And, if you put “Wittenberg” into the search on this blog, you’ll get a number of entries over the last decade or more and some photos. (You will also admire the fact that if you stand to one side of Luther’s statue outside the Marktkirche in Hannover and look back, it looks like he is doing Scottish country dancing.)

When I was preparing for ordination and studying theology at Trinity College, Bristol, a couple of friends set up a new society that met a number of times until enthusiasm ran out.

Although the teaching was mostly great, and the theology, etc. was engaging, no course can cover everything. Some of us were interested in stuff that couldn’t be covered by the curriculum. And it was to provide a forum for discussion of such themes that we set up the Eutychus Society.

Eutychus was the young man in Acts 20 who fell asleep while listening to the apostle Paul who, the text says, “talked still longer”. He fell out of the window and died. The joke was that he was bored with Pauline theology, and so were we. Well, the last bit wasn’t true (of course), but we did want to fill some gaps.

The society met once a month (I think) in the evening. It was formal. One of us would present a paper, there would then be a break, and then there would be a discussion. I would then type up the text of the paper on my new Amstrad word processor (Locoscript, if anyone remembers that), and I would then edit the ‘journal’ – including the discussion – and it would be distributed. And that’s where it got weird.

We decided to call the journal ‘The Window’. Our logo, front and centre on the front cover, was an open window. We felt we needed a Latin motto to complete our credibility. The problem was that none of us had learned any Latin. So, as the resident linguist, I made one up: “Nils fallem ex fenestra” – Let us not fall out of the window”.

It was a joke, OK? It was several months in before a tutor who did know Latin spotted it and was not happy. So he put it into correct Latin (which I have now forgotten) and the society didn’t last too much longer.

I still have a copy of one of the journals somewhere. I did a paper on ‘Babel re-visited: the use and abuse of language by Christians’. It was partly lighthearted; but, it’s serious questions still haunt me today.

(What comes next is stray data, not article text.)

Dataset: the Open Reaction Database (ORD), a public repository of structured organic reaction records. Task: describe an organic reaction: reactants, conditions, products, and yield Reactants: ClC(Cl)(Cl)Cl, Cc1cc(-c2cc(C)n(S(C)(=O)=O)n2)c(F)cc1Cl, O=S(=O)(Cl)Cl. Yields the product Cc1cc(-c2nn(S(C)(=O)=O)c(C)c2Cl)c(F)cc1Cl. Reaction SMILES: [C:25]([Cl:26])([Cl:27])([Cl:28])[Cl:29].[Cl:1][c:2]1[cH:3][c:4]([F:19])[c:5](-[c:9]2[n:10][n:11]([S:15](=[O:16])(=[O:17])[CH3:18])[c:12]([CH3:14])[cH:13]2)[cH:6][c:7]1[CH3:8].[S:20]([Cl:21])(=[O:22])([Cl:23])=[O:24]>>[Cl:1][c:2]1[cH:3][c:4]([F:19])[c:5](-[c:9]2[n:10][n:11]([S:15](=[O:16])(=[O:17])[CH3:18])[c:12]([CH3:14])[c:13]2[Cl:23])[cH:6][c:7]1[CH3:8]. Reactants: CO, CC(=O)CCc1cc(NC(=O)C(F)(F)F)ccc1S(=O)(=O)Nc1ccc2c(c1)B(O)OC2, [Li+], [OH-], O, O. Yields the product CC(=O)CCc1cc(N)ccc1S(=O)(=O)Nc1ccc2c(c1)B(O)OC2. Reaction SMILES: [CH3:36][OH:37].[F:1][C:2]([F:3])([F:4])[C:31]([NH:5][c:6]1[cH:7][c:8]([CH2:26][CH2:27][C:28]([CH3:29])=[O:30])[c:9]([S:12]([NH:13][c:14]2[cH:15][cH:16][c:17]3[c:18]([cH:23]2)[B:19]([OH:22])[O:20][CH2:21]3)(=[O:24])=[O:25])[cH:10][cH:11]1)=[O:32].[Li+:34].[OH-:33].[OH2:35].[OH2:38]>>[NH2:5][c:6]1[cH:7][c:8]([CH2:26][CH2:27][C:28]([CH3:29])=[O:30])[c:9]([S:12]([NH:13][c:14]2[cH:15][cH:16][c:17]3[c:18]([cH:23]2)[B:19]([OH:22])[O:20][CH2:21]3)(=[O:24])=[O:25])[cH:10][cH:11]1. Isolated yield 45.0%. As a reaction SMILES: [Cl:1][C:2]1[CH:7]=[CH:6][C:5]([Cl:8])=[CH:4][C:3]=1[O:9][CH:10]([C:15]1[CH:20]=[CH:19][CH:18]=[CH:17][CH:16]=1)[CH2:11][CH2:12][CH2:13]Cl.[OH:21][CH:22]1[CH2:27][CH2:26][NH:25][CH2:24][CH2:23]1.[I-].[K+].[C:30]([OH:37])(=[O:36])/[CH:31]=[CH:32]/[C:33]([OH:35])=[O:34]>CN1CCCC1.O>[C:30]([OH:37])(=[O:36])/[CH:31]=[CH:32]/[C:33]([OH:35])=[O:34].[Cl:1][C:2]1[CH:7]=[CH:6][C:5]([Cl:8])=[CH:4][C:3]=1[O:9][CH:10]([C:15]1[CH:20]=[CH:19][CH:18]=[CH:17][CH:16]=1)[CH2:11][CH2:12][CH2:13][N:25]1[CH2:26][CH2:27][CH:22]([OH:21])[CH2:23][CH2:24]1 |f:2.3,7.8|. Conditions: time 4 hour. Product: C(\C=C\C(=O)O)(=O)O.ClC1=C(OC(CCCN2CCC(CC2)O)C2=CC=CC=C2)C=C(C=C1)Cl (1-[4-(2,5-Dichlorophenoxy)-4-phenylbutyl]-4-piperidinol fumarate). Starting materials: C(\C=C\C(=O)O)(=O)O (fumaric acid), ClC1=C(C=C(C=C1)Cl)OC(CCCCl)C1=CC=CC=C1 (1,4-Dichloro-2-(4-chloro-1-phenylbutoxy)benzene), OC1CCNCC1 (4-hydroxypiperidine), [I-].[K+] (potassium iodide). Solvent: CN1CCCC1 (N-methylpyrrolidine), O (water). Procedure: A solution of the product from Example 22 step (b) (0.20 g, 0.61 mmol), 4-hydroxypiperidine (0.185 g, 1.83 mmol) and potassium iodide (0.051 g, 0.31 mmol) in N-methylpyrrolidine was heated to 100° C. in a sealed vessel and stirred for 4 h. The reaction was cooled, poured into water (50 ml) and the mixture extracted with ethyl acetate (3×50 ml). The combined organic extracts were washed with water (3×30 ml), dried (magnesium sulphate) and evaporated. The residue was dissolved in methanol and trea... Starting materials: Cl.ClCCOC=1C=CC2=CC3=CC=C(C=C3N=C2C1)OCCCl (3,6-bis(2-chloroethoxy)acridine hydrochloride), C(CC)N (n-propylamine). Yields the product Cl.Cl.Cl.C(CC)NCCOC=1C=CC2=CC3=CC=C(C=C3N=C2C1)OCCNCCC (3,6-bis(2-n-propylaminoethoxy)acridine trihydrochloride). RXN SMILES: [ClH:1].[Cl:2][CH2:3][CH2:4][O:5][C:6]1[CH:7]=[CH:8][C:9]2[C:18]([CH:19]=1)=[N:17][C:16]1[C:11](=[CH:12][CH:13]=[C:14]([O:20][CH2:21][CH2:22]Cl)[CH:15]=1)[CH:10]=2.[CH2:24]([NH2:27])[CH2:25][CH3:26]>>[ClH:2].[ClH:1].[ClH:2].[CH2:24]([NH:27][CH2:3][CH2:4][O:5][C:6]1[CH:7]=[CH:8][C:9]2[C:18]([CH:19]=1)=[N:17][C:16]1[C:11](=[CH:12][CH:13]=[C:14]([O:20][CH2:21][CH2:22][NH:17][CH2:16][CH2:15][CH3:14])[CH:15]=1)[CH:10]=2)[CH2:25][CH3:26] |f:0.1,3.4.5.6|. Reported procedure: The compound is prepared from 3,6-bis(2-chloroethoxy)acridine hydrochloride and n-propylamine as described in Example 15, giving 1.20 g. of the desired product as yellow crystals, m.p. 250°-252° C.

This is the script of this morning’s Thought for the Day on BBC Radio 4’s Today programme.

Who’d have thought that the Summer Silly Season would begin with a social media debate about Latin?

The Education Secretary’s announcement that Latin will once again be taught in 40 more state schools ignited an explosion of opinions about its value. The cynics see it as a nod to conservative nostalgia, others see it as utterly pointless – teaching children a dead language. I have to confess, my first reaction was: if Latin can make you as happy as Mary Beard and Tom Holland, why not make everyone do it?

But, there is a serious argument to be had about learning ancient languages – and I speak as a former professional linguist who didn’t learn Latin or Greek at school and regrets it.

Yes, it’s understandable that some people think it a waste of time to learn something that has no economic development potential (unless, of course, you happen to have invented the Asterix franchise – to which I say hic, haec, hoc). But, despite current assumptions, economic value is not the ultimate goal of civilisation or the acme of human meaning. Character cannot be cashed out.

Educating a person is not the same thing as training her for a job. And isn’t it strange that the term ‘vocational courses’ – from the Latin vocare, of course – now usually refers to technical qualifications? Are our children really destined only to be cogs in an economic wheel – commodities in a competitive market? Or are they people whose mind and imagination need essentially to be teased and stretched and ignited and kindled – because, in Christian terms, they are made in the image of God … to be creative?

I well remember my first day at university – studying French and German, but not very good at either.  The professor told us bluntly that there is no point speaking a foreign language if you have nothing to say in it.

This goes to the heart of what is known as the Wisdom Literature in the Bible. The book of Proverbs nails it in its opening words when the writer extols “learning about wisdom and instruction, … understanding words of insight, … gaining instruction in wise dealing, righteousness, justice and equity…” So, when his contemporaries marvel at the wisdom of the young Jesus, this is the tradition that explains what they meant.

So, the learning of Latin is, in and of itself, not a useful end. But, it is a means to an end – opening up the mind and imagination; giving access to the wisdom and follies of past civilisations; reminding us what education is really for.

Producat illum, I say: bring it on.